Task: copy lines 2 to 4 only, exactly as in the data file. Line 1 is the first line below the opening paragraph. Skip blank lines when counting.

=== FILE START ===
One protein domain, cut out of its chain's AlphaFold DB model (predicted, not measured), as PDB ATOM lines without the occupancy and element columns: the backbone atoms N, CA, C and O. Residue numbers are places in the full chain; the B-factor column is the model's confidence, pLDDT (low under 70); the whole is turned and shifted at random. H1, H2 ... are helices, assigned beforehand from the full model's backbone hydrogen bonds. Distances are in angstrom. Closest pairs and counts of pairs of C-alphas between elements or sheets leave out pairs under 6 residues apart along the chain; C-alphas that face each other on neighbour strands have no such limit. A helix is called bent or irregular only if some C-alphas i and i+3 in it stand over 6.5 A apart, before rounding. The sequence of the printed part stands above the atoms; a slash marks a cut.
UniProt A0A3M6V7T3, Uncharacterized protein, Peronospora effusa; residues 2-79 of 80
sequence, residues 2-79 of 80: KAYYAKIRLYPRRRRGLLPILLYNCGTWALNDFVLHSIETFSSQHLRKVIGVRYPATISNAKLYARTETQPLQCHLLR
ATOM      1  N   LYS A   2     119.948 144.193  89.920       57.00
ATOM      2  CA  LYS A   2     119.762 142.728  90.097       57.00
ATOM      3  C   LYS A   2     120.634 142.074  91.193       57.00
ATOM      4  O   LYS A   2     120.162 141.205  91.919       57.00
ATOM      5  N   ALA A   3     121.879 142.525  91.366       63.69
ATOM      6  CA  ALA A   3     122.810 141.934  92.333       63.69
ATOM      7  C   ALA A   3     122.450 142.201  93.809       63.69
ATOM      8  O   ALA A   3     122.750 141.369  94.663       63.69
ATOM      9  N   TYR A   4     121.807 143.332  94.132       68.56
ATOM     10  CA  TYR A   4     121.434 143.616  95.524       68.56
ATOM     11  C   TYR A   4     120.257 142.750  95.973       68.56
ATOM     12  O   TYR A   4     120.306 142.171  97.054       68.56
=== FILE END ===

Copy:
sequence, residues 2-79 of 80: KAYYAKIRLYPRRRRGLLPILLYNCGTWALNDFVLHSIETFSSQHLRKVIGVRYPATISNAKLYARTETQPLQCHLLR
ATOM      1  N   LYS A   2     119.948 144.193  89.920       57.00
ATOM      2  CA  LYS A   2     119.762 142.728  90.097       57.00